The 34 miles (55 km) River Thurso, reputable for its salmon fishing,[27] flows through the town and into Thurso Bay and the Pentland Firth.[28] The river estuary serves as a small harbour. Thurso has a fine harbour and beach and looks out over the Pentland Firth to the Orkney island of Hoy and the towering Old Man of Hoy (a stack of rock standing out from the main island).[29]


Thurso has a cool oceanic climate, similar weather to the Scottish Highlands, Iceland, Alaska and the Scandinavian West Coast of Norway. The highest temperature recorded was 25 °C (July 1995) and the lowest -11 °C (December 2010). Similar parallels in nearby Sweden have much more continental climates with much more extensive heat and coldwaves, further demonstrating the moderating effect of the North Atlantic. The moderate winter climate is some 30 °C warmer than marine areas around Hudson Bay in Canada on similar latitudes.

Climate data for Thurso, Scotland
Month Jan Feb Mar Apr May Jun Jul Aug Sep Oct Nov Dec Year
Record high °C (°F) 14.1
Average high °C (°F) 6.2
Average low °C (°F) 0.8
Record low °C (°F) −10.6
Average precipitation mm (inches) 100.4
Mean monthly sunshine hours 36.6 67.9 96.4 145.3 196.3 157.3 140.9 135.2 114.1 76.2 45.7 28.7 1,240.5
Source: [30]


Rotterdam Street, Thurso

Historically, Thurso was known for its production of linen cloth and had a thriving tanning business.[9] Fishing has always been of major significance in the running of the local economy, and the Thurso Shipowner's Association overlooked much of the shipping activity.[31] The port of Scrabster lies about 1 12 miles (2.4 km) to the west of the estuary of the River Thurso, and plays a significant role in the white fish industry in Scotland.[32] Scrabster has deep water in the shelter of Holborn Head. The harbour includes a berth for the MV Hamnavoe, a roll-on/roll-off ferry operated by Northlink linking the Scottish mainland with Stromness on Orkney. There is also a large fishmart and the local lifeboat is stationed there too. From June 2007, a summer-only weekly ferry service operated by the Faroese company Smyril Line reopened,[33] connecting Scrabster with the Faroe Islands, Iceland and Norway, but has now been discontinued.[34]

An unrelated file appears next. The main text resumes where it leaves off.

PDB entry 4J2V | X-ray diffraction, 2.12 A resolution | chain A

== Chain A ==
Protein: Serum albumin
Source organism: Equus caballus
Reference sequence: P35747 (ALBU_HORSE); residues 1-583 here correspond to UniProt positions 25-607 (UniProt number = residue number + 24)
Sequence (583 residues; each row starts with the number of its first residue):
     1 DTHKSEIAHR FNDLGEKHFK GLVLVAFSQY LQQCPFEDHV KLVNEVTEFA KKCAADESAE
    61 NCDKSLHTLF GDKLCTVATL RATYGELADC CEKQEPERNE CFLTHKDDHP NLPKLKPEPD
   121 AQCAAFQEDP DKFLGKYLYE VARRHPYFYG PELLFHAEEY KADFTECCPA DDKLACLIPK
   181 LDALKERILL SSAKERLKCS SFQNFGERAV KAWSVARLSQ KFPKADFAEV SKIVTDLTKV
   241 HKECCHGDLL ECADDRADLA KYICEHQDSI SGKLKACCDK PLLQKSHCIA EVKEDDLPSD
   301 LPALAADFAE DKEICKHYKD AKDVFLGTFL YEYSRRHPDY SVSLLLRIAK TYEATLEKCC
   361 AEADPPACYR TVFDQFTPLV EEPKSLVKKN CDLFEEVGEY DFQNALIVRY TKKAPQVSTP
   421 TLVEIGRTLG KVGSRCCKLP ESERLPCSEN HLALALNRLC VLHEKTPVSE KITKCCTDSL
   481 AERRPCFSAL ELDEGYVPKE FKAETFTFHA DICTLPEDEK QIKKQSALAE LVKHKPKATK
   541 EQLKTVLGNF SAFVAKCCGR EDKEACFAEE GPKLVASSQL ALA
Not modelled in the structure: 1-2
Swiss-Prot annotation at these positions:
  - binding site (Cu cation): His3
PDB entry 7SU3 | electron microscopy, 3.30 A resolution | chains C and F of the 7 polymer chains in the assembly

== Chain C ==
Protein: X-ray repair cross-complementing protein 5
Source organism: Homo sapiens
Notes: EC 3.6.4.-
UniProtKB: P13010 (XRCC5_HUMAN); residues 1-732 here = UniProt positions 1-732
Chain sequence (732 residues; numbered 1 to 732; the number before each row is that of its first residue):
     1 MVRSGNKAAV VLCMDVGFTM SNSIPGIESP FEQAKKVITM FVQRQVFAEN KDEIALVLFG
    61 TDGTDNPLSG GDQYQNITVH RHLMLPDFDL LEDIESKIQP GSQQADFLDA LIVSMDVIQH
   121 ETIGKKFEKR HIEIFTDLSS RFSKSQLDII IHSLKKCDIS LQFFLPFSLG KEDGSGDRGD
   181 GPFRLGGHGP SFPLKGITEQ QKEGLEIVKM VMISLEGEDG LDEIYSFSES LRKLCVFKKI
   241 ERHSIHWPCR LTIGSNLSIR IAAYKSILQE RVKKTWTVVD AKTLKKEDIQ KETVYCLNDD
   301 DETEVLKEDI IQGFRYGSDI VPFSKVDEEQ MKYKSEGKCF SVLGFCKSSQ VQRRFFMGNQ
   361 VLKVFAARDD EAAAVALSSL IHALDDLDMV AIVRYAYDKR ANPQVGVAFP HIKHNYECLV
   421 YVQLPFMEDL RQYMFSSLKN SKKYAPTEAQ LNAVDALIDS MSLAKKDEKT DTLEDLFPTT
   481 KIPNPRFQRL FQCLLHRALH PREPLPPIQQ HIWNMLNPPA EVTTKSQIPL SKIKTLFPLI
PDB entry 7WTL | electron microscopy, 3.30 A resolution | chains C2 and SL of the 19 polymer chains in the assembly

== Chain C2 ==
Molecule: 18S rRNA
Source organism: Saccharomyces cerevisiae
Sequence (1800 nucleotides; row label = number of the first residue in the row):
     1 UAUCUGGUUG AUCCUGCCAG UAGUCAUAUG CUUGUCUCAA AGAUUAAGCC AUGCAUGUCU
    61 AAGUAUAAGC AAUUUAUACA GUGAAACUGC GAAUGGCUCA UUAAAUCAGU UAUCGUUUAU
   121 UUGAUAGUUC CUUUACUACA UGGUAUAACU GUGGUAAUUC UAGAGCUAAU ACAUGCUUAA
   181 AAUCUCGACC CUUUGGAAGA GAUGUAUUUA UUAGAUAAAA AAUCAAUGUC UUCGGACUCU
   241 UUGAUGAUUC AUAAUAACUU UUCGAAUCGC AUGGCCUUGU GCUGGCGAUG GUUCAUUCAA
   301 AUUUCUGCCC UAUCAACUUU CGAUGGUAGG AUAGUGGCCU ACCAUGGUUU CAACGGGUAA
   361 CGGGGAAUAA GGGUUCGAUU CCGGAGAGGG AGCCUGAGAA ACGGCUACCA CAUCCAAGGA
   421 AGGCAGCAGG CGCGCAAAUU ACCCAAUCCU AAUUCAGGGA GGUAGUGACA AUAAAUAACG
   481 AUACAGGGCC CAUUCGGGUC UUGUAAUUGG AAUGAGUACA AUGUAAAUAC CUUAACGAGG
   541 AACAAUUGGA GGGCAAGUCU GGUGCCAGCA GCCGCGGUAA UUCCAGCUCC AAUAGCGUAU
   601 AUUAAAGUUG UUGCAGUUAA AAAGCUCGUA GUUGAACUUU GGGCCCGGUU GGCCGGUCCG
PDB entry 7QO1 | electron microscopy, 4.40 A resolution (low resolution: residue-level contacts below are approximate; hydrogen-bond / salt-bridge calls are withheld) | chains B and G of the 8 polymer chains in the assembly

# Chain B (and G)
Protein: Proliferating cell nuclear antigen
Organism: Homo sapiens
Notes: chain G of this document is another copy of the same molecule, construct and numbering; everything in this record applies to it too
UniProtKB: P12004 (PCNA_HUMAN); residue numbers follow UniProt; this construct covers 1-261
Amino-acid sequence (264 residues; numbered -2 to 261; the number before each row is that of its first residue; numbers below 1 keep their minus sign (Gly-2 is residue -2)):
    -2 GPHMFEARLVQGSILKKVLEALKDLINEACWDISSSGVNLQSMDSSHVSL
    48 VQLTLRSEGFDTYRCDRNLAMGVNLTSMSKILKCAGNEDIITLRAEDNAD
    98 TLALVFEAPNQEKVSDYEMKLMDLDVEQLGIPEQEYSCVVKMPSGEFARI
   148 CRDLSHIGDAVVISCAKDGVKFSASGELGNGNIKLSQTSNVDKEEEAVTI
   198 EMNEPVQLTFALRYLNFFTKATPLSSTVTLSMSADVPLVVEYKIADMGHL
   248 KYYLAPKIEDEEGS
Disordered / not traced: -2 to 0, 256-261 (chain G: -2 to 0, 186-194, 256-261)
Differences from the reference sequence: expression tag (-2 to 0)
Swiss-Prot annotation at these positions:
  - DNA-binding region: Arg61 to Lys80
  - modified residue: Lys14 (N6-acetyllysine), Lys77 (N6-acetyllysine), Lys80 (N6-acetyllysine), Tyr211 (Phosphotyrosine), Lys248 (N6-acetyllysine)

Thurso boasts a small museum, Caithness Horizons, several hotels and bars, a surf shop/cafe stocking famous brands, and a large skatepark. There is also a sizeable British Telecom call centre and a plant making special lithium-ion batteries for the MoD on the west side of the town, which along with the Dounreay Nuclear power plant, provide a high level of employment in Caithness. On 12 January 2010, approval was granted for the Baillie wind farm near Thurso which will feature 21 turbines and supply 52.5 MW, enough for 25,000 homes.[35]


Old St Peter's Church (St. Peter's Kirk)

The Category A listed ruined Old St Peter's Church (St. Peter's Kirk) is one of the older churches in Scotland, dated to at least 1125, and at one time it was the principal church for the county, administered by the Bishops of Caithness.[8] The church held hearings against criminal activity and determined how those caught should be punished. In 1701, a woman who had a relationship with a Dutch sailor had her head shaved and was publicly shamed, paraded through the town by the local hangman.[8]

The current church, St Andrew's and St Peter's, was built in 1832 to a design by William Burn in the Gothic style with buttressed walls and a square tower.[36] The pipe organ was added by Norman & Beard in 1914, and in 1922 Oscar Paterson contributed some of the stained glass windows such as 'The Sower'. In 2013 gravestones were vandalised in the graveyard.[8] Holburn Head Lighthouse, within the parish territory, was completed in 1862 to a design by David & Thomas Stevenson and has since achieved Category B listed status.[37]

Holburn Head Lighthouse